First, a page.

Bagel Bonanza

IMG_5350I’ve been talking about making bagels using the dough setting of my bread machine for IMG_5354years. I have several cookbooks with recipes for bagels but settled on the excellent The Best Bagels Are Made at Home by Dona Z. Meilach from the Nitty Gritty cookbook series.

I’ve been doing more baking and have been trying more new recipes lately because it has been such a long cold spring and because I finally have most of my books in one place where I can see and get my hands on them!

Here is half of the new (to me) library that my husband is now putting the finishing IMG_5356touches on. I found the pallet of dismantled floor-to-ceiling book shelves at one of our local Habitat Restores for $85. We do most of our remodeling with materials from the Restores in our area. This summer’s big project will be denailing and installing a reclaimed oak floor in our living room. Always something to look forward to, right?

Back to bagels! I’m not claiming they turned out to be the most perfect bagels. But I think they are a pretty good first attempt. As my husband often says, “You’ll just have to keep making more of them until you get it right.” (He enthusiastically gobbles up ALL of my attempts!)

The bagel recipe I attempted was the Basic Egg Bagels on page 50.  (You can buy this book on-line for as little as the cost of shipping, so I am not going to plagiarise her IMG_5338recipe.) The bread machine turned out a very nice dough that was easy to work with. Bagel dough is sticky, so I did coat my hands with flour before handling it. I let it rest a bit after turning it out and kneading it enough to get it into shape.

Forming a half-way uniform bagel took a little practice.  The 1 1/2 pound recipe, makes 12 bagels. First, I cut the dough in half and then in half again and each resulting piece into three more pieces. (I could have weighed the dough and divided by 12, but I’m not that obsessed with accuracy.)

IMG_5339IMG_5342The book outlined a couple of ways of forming the bagels. I found that working each portion of dough into a smooth ball, putting it on the counter and poking my index finger through the middle, and picking it up and gently stretch-kneading it into a donut shape worked the best.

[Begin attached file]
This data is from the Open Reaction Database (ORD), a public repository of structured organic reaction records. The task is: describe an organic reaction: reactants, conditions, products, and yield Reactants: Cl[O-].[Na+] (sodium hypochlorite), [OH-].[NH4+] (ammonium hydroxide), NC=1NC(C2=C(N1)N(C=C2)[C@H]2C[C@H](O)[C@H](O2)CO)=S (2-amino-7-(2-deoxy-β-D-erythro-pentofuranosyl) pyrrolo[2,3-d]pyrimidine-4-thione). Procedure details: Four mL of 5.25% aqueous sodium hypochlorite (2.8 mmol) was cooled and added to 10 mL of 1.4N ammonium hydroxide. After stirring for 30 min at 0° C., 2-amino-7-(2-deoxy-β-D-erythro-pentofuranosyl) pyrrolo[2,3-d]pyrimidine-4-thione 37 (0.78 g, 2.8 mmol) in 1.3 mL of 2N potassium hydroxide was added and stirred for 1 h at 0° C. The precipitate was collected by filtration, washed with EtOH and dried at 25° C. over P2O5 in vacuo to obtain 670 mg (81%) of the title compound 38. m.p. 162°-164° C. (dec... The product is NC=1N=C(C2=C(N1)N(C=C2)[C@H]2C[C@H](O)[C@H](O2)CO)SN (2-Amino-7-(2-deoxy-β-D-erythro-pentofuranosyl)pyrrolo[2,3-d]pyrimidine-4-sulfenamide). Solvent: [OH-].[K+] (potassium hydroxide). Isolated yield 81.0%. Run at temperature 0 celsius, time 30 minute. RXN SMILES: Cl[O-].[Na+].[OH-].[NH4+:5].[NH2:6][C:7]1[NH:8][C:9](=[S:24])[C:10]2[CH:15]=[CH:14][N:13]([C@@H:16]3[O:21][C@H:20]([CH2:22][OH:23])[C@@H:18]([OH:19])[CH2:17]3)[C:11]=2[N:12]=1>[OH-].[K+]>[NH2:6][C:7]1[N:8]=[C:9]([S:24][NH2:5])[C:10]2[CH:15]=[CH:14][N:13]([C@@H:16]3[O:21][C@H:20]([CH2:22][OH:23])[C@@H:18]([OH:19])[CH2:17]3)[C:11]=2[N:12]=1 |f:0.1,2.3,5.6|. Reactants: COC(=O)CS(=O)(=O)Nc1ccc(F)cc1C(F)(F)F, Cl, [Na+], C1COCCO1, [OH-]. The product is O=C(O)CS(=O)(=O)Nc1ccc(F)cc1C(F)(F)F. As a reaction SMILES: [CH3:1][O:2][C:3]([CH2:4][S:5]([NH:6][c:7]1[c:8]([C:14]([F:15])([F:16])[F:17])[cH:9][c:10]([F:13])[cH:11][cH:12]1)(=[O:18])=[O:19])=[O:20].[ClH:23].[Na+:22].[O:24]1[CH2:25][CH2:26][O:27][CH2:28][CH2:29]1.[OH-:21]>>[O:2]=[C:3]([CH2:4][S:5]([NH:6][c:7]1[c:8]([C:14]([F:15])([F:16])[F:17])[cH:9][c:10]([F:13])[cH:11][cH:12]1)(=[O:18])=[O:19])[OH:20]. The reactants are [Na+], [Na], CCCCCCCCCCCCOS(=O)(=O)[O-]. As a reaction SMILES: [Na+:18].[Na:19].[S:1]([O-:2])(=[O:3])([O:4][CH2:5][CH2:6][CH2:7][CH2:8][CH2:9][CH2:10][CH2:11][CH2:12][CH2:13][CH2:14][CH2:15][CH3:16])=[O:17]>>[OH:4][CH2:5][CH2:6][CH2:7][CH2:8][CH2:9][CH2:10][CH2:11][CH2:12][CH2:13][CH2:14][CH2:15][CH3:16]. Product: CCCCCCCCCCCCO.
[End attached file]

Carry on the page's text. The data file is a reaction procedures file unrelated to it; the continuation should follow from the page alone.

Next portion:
IMG_5346I preheated my electric oven briefly and then turned on the oven light to create a nice warm IMG_5348environment for raising the newly formed bagels. The pans are greased so that the bagels won’t stick after they double in size.

I brought a big pot of water to boiling while the bagels were rising. When they had doubled in size, I gently put them, four at a time, into the boiling water and cooked them for too long on each side! Next time, I will boil them for only one minute on each side and drain them on a towel and not a rack so they don’t lose their shape and or stay too wet. I chose to keep it simple and not glaze or add toppings. . . there is always next time.

IMG_5349 They bake in a hot oven (400F) for 20 minutes on cornmeal-sprinkled cookie sheets. (Several other ways of baking are outlined in the book.) I tried to bake all my bagels at once which turned out to be a bad idea. Next time, I will bake them one pan at a time on the center rack of the oven for more even results.

Even if a little uneven, the results were pretty tasty!  Begonia

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One Response to Bagel Bonanza

  1. Joanna Campbell says:

    A mutual friend of our has been making tons of bagels. She has four mouths to feed, so making rather than buying is a must.

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